France and Cyprus Sign Defense Cooperation Agreement To Further Exert Pressure On Turkey


France and Cyprus Sign Defense Cooperation Agreement To Further Exert Pressure On Turkey

On August 1st, the Cyprus-France Defense Cooperation Agreement came into effect.

It ensures “energy, crisis management, counter-terrorism and maritime security cooperation between the two countries.”

According to an official announcement, the agreement, which was signed on April 4, 2017, entered into force on August 1, 2020 after the completion of internal procedures.

“This agreement strengthens and further expands the cooperation of the Republic of Cyprus with the French Republic, in matters of defense and security, while at the same time it is an important step towards achieving the common goal of ensuring a stable and secure environment in the Eastern Mediterranean,” the announcement said.

The agreement “enhances co-operation between the two countries in the fields of energy and maritime security, early warning and crisis management, as well as tackling terrorism and piracy.”

In addition, it states, “at the military level, co-operation in the fields of armaments and defense technology, joint training of military personnel and conducting search and rescue exercises is envisaged.”

“The Cyprus-France Defence Cooperation Agreement confirms the excellent level of bilateral relations and the multifaceted cooperation between them,” the announcement said.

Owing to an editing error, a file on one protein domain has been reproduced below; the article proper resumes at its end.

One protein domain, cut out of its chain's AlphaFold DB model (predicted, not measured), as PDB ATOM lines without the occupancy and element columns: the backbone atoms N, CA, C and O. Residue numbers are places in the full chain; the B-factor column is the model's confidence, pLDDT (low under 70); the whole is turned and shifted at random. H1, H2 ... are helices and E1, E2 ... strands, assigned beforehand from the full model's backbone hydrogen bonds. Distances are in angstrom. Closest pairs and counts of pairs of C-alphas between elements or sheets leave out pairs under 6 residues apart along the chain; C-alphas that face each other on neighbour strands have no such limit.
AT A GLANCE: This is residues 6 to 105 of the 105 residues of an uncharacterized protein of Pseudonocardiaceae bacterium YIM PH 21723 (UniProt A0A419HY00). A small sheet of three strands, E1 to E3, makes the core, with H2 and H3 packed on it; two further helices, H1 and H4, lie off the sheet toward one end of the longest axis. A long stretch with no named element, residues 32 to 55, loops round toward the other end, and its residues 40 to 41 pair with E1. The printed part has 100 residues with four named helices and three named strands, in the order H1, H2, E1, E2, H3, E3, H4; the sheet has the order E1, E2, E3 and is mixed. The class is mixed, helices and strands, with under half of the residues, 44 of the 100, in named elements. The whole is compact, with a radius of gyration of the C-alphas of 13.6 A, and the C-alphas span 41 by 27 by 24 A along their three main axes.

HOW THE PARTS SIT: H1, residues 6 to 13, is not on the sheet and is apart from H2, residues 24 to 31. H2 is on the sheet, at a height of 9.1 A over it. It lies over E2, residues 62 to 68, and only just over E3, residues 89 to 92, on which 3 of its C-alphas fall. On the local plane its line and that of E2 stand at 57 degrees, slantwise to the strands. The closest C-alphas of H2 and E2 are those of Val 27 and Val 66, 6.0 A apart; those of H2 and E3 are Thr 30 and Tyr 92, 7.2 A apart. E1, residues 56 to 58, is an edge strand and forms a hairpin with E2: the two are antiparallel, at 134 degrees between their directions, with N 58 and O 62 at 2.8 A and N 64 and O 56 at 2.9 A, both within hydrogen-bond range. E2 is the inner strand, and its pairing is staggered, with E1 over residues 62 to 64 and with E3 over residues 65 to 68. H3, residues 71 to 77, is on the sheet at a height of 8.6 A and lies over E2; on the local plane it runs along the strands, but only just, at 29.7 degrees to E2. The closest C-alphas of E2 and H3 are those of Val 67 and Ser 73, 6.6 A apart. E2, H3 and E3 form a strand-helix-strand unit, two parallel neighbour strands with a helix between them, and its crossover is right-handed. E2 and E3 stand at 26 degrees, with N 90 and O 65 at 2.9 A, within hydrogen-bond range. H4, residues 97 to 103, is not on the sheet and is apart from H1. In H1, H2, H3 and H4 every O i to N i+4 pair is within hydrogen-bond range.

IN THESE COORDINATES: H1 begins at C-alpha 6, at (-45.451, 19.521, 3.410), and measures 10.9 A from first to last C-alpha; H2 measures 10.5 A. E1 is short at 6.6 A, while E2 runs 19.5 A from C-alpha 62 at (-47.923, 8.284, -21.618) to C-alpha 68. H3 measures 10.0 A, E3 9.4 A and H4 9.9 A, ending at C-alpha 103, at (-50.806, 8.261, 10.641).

At the end of July, President Nicos Anastasiades went to Paris to meet with his French counterpart Emmanuel Macron.

After the meeting, Macron called on the EU to come down harder on Turkey for provocations in the Eastern Mediterranean region.

Cypriot Foreign Minister Nicos Christodoulides said that it was agreed for France to play a leading role in the region, especially in matters that concern Turkey’s conduct.

“Macron is working toward that direction,” Christodoulides told state broadcaster CyBC radio.

He added that the French president had decided to invite the seven leaders of the southern EU member states (MED7) to a meeting in Paris at the end of August to discuss this issue.

The French president’s statements prompted a reaction by Ankara, which said that France, “with every statement it has made and with every wrong step it has taken on the latest developments in the eastern Mediterranean, keeps losing impartiality and her chance to contribute to stability in the region.”

“Turkey will not be threatened by anyone with a discourse of sanctions and this will yield no results,” Turkish foreign ministry spokesman Hami Aksoy, said.

Signed over three years ago, the agreement comes into force at a very opportune time that is expected to put further pressure on Turkey which appears dead set on extracting more resources in the Mediterranean, especially owing to the agreement it signed with Tripoli’s Government of National Accord.




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